Jack Chapman Optical Laboratory, an independent Brisbane-based business, has been placed in liquidation. Accounting firm Worrells has taken control of the business, and frames that were fitted with or awaiting lenses have been returned to practices.
The laboratory, which provided optometry practices with lenses from many different manufacturers, was started by Jack Chapman in 1977. Brendan Burke joined the company in 1983, becoming sales manager and subsequently the owner.
Business consultant Mark Overton said the closure is a bad omen for the optical industry.
If we lose too many of the smaller suppliers, we will not be better off
“It’s never good when any business has to close. One of the keys to a healthy supply chain is diversity. In terms of optometry, the more competition and options practices have, the better they will be in terms of value, technology and service.”
Mr Overton continued, “This is not a situation that is unique to lens labs. We have a similar problem with the smaller frame importer/ distributors. Many are under great pressure, and some have not been able to continue. This is particularly a problem in the current environment. Life was not easy before COVID, but coping with reduced cash flows and increased costs has been a no-win situation for some.
“Many smaller suppliers are also feeling the pressure from the purchase of practices by corporate entities and franchises. The practices being sold are nearly always the bigger and more successful ones, and after purchase, the new owner will change suppliers to those holding agreements. This hurts the smaller suppliers that relied on the relationship, particularly if those larger practices are a significant part of the business sales,” he added.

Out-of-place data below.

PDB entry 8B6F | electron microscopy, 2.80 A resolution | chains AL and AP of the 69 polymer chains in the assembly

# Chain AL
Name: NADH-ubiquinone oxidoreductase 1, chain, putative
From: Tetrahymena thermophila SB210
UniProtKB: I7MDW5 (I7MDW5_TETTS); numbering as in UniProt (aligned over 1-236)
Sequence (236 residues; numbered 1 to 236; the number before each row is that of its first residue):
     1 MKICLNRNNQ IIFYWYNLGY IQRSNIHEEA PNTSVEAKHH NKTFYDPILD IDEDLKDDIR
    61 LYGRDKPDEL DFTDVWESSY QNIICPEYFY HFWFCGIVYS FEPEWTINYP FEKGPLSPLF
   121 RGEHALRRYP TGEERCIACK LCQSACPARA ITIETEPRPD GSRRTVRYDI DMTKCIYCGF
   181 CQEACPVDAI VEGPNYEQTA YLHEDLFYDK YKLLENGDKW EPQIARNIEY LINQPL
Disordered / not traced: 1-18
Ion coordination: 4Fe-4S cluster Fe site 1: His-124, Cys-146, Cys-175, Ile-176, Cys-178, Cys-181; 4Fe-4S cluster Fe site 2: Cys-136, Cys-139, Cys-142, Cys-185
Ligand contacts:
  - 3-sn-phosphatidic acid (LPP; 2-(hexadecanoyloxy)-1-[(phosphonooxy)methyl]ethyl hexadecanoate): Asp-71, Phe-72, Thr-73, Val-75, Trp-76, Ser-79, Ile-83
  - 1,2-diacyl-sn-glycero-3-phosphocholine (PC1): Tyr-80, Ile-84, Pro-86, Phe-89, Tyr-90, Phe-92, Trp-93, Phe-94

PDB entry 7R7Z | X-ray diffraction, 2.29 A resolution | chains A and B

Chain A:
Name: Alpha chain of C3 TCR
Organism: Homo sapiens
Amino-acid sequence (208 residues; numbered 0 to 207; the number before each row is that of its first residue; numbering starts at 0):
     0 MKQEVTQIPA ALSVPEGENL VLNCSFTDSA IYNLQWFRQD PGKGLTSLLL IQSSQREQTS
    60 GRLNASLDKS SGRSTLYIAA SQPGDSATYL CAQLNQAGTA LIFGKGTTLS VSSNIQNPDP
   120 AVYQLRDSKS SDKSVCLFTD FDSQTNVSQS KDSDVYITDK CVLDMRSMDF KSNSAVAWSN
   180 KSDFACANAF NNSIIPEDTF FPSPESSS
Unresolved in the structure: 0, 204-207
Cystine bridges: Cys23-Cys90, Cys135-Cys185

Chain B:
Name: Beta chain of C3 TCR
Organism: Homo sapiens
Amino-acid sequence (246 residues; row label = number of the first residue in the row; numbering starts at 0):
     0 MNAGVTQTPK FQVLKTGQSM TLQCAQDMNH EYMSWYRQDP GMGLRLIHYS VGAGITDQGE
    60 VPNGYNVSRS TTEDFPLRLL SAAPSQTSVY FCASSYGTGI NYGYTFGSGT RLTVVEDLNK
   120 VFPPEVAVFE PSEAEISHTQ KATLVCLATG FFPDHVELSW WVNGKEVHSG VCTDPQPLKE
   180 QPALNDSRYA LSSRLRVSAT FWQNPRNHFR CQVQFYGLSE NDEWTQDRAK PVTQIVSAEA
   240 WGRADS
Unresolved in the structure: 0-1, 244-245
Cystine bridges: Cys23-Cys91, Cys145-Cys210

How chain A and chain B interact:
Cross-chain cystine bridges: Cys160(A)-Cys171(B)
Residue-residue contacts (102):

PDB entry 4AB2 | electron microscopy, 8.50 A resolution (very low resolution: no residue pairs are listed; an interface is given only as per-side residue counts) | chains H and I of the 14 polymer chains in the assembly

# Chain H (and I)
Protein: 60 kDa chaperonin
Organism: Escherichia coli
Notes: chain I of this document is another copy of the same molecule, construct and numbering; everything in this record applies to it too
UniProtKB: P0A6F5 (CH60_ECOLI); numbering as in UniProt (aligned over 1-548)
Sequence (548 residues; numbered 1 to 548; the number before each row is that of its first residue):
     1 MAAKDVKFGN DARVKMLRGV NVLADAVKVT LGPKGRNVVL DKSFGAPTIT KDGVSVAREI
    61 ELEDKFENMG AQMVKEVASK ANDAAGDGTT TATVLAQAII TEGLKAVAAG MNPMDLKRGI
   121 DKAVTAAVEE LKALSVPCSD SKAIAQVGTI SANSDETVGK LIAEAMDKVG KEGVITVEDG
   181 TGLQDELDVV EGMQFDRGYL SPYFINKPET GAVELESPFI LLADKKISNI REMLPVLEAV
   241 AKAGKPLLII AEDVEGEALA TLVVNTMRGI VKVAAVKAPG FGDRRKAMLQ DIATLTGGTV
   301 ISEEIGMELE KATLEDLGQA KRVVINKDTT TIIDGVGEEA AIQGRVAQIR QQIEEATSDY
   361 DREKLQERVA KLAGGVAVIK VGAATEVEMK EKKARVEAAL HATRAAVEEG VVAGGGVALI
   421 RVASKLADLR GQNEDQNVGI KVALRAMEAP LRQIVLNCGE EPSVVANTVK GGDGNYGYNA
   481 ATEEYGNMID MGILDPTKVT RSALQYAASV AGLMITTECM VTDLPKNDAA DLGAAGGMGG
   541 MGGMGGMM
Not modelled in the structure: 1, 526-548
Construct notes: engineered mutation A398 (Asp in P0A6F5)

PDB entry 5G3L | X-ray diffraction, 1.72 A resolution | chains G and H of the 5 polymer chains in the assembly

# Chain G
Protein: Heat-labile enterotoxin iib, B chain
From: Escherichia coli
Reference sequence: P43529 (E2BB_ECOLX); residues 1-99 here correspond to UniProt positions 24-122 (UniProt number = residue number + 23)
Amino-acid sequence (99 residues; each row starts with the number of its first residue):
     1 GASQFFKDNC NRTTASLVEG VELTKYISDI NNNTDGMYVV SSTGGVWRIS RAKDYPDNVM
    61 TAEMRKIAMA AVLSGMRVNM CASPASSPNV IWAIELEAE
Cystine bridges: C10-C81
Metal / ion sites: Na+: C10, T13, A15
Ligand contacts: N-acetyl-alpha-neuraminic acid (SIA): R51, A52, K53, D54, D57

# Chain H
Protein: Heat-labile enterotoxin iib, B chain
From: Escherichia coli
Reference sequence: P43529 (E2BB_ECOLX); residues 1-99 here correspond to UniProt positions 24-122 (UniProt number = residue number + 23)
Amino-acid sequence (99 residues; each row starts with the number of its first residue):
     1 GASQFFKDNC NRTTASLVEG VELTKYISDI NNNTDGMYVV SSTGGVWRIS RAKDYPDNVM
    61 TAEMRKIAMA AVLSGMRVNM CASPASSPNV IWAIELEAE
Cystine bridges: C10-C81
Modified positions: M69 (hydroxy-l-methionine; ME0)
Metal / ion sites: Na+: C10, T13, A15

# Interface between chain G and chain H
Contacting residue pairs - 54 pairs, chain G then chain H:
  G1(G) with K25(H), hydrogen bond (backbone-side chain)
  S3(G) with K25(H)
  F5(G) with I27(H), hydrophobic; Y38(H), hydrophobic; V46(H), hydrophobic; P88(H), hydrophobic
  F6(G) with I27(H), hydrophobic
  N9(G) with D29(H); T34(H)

This was certainly the case for Jack Chapman Optical Laboratory, as Mr Burke explained.
“Many years ago all optical practices purchased lenses from labs like ours, and we supplied them with lens blanks sourced from the global manufacturers – Essilor, Hoya, Zeiss etc. Then the lens manufacturers established local laboratories to do all the grinding, coating and fitting themselves. The prices they could offer – due to their economies of scale and ability to invest in equipment – reduced our market, however we were able to retain a number of practices that were committed to buying from an independent lab and appreciated our customer service and expertise.
“Most recently, the consolidation of optometry practices further impacted our businesses when the practices that once supported us were directed to purchase lenses from global labs under arrangements negotiated by their new owners,” Mr Burke added.
Mr Overton believes the presence of locally owned and operated businesses, like Jack Chapman, is positive for the economy and community because it supports and enables workers to be upskilled. Additionally, he said smaller laboratories often have the flexibility to offer practices access to unique products and services, supported by personalised service.
In an industry that has changed significantly since deregulation, Mr Burke says the ability to pick up the phone to ask about a complex prescription was something his customers particularly appreciated.
“Many practices used our lab as an extension of their own so their patients and staff all benefited,” he said.
“The majority of optical dispensers and lens representatives used to train as optical mechanics so they understood the complexities associated with making a lens to suit the patient and the importance of selecting a frame to work with the lens rather than the other way around. That’s not the case today and so, as an independent laboratory, we would spend a lot of time educating our reps and dispensers, answering calls, and providing solutions to complex visual problems so that practices could provide their patients with the very best value in terms of a finished pair of spectacles to optomise their vision,” he said. “I would like to thank everyone who supported us at Jacks over the last 44 years.”
Although the strong push, by medium and large suppliers, for vertical and horizontal integration and mergers “is not always a bad thing” Mr Overton cautioned that it can represent a potential problem for practices, particularly independent ones.
“If we lose too many of the smaller suppliers, we will not be better off – we will be left with limited choice,” he said. “Think about supporting local and smaller frame and lens suppliers. They don’t need much support from each practice to make a difference.”